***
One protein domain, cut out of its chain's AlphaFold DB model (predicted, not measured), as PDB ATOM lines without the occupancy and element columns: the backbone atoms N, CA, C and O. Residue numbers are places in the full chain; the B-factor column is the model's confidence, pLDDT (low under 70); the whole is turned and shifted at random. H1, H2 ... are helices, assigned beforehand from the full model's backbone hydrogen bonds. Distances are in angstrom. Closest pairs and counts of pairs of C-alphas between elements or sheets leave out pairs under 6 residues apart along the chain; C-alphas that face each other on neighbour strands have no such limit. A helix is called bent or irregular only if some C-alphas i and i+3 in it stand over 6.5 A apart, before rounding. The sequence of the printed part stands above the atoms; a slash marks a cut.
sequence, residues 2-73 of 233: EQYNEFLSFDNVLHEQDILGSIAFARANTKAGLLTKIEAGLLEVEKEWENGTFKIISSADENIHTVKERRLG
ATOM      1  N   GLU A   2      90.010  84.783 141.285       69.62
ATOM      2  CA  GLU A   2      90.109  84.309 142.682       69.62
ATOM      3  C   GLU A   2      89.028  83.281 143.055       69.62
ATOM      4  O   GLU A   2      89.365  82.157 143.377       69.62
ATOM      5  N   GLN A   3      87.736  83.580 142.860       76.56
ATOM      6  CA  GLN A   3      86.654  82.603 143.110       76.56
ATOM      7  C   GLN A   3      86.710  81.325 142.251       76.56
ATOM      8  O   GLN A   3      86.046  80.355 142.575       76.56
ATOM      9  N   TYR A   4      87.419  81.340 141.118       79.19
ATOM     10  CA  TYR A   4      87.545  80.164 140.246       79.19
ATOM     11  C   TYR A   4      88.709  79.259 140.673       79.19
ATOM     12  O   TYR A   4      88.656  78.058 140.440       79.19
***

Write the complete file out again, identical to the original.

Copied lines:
One protein domain, cut out of its chain's AlphaFold DB model (predicted, not measured), as PDB ATOM lines without the occupancy and element columns: the backbone atoms N, CA, C and O. Residue numbers are places in the full chain; the B-factor column is the model's confidence, pLDDT (low under 70); the whole is turned and shifted at random. H1, H2 ... are helices, assigned beforehand from the full model's backbone hydrogen bonds. Distances are in angstrom. Closest pairs and counts of pairs of C-alphas between elements or sheets leave out pairs under 6 residues apart along the chain; C-alphas that face each other on neighbour strands have no such limit. A helix is called bent or irregular only if some C-alphas i and i+3 in it stand over 6.5 A apart, before rounding. The sequence of the printed part stands above the atoms; a slash marks a cut.
sequence, residues 2-73 of 233: EQYNEFLSFDNVLHEQDILGSIAFARANTKAGLLTKIEAGLLEVEKEWENGTFKIISSADENIHTVKERRLG
ATOM      1  N   GLU A   2      90.010  84.783 141.285       69.62
ATOM      2  CA  GLU A   2      90.109  84.309 142.682       69.62
ATOM      3  C   GLU A   2      89.028  83.281 143.055       69.62
ATOM      4  O   GLU A   2      89.365  82.157 143.377       69.62
ATOM      5  N   GLN A   3      87.736  83.580 142.860       76.56
ATOM      6  CA  GLN A   3      86.654  82.603 143.110       76.56
ATOM      7  C   GLN A   3      86.710  81.325 142.251       76.56
ATOM      8  O   GLN A   3      86.046  80.355 142.575       76.56
ATOM      9  N   TYR A   4      87.419  81.340 141.118       79.19
ATOM     10  CA  TYR A   4      87.545  80.164 140.246       79.19
ATOM     11  C   TYR A   4      88.709  79.259 140.673       79.19
ATOM     12  O   TYR A   4      88.656  78.058 140.440       79.19